The annual inflation rate in the 16 countries that use the euro rose to a ten-month high in December but still remains way below the European Central Bank's ceiling, official figures showed Tuesday.
In its flash estimate for the month, Eurostat, the EU's statistics office, said consumer prices increased 0.9 percent in the year to December, up from November's 0.5 percent.
Eurostat did not provide an immediate reason for the increase, which was towards the top end of market expectations. However, analysts were expecting a rise given the recent spike up in oil prices, in particular — a year ago a barrel of benchmark crude on the New York Mercantile Exchange was exchanging hands at around $40, half the current price.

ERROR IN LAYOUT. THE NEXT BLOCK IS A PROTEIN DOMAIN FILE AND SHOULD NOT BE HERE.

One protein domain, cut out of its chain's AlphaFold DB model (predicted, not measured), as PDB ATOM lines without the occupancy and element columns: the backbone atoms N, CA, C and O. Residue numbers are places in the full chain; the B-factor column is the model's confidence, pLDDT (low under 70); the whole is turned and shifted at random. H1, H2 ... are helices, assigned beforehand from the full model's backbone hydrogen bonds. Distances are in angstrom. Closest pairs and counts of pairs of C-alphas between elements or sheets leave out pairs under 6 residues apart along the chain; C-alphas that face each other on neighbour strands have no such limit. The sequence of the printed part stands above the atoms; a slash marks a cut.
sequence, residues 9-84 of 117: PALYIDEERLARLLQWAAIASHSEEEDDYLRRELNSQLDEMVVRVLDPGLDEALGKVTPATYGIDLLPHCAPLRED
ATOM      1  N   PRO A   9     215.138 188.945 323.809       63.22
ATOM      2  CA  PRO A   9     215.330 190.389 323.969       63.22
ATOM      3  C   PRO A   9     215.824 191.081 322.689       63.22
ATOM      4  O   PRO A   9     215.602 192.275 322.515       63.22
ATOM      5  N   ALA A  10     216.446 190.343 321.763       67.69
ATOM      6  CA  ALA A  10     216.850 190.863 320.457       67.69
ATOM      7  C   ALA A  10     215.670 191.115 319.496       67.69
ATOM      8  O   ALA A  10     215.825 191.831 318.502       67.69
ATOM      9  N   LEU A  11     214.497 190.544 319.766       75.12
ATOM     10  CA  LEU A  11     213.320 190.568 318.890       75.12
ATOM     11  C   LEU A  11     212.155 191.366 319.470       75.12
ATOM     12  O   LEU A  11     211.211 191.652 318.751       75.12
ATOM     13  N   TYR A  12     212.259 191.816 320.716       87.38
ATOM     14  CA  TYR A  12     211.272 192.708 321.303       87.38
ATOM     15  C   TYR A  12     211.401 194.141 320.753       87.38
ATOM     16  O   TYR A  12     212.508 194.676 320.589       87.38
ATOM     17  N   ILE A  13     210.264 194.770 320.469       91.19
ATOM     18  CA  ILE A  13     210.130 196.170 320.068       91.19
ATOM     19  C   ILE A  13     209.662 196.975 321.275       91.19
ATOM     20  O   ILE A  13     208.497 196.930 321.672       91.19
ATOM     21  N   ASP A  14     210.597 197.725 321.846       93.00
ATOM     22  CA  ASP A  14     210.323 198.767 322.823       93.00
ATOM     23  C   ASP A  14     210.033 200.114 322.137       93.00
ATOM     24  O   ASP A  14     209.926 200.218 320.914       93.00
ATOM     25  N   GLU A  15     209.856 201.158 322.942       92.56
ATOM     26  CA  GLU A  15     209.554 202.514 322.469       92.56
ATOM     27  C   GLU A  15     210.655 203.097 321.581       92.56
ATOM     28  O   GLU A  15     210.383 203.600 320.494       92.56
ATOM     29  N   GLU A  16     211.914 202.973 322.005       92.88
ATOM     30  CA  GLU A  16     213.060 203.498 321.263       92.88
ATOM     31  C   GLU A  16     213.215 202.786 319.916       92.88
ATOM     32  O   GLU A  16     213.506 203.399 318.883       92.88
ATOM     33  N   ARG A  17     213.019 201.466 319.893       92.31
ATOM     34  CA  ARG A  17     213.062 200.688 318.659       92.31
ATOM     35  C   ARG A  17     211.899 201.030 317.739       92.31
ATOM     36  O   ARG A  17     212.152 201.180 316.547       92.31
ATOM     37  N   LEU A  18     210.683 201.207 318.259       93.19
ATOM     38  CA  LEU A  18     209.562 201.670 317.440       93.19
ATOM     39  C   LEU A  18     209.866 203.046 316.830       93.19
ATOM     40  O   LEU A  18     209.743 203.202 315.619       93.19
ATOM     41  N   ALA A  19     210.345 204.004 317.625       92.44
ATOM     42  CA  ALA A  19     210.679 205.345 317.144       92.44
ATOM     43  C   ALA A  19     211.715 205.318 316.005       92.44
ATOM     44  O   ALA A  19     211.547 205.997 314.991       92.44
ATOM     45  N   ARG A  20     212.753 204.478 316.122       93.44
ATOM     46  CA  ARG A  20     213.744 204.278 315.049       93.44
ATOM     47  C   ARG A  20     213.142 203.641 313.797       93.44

December's rate was the highest since February's 1.2 percent.
From June to October 2009, prices had fallen as the previous year's sharp increase in energy prices dropped out of the annual comparison and the severity of the economic recession dampened inflationary pressures throughout the eurozone.
Analysts doubt that runaway inflation will become a major headache for the European Central Bank — it is tasked to set interest rates to aim for annual price increases of just below 2 percent — given high unemployment levels and relatively subdued consumer demand.
Frederik Ducrozet, eurozone economist at Calyon Credit Agricole, said base effects, particularly related to global energy prices, are likely to be less relevant in the coming months, while inflationary pressures in Greece, Spain and Ireland continue to ease amid mounting economic problems.
"We are only looking for a modest rise in eurozone inflation to around 1.5 percent by mid-year," said Ducrozet.
Against this subdued inflationary background, analysts expect the European Central Bank to keep its benchmark interest rate unchanged at the historic low of 1 percent when it meets next week.
A more complete breakdown of the December figures will be published on Jan. 15.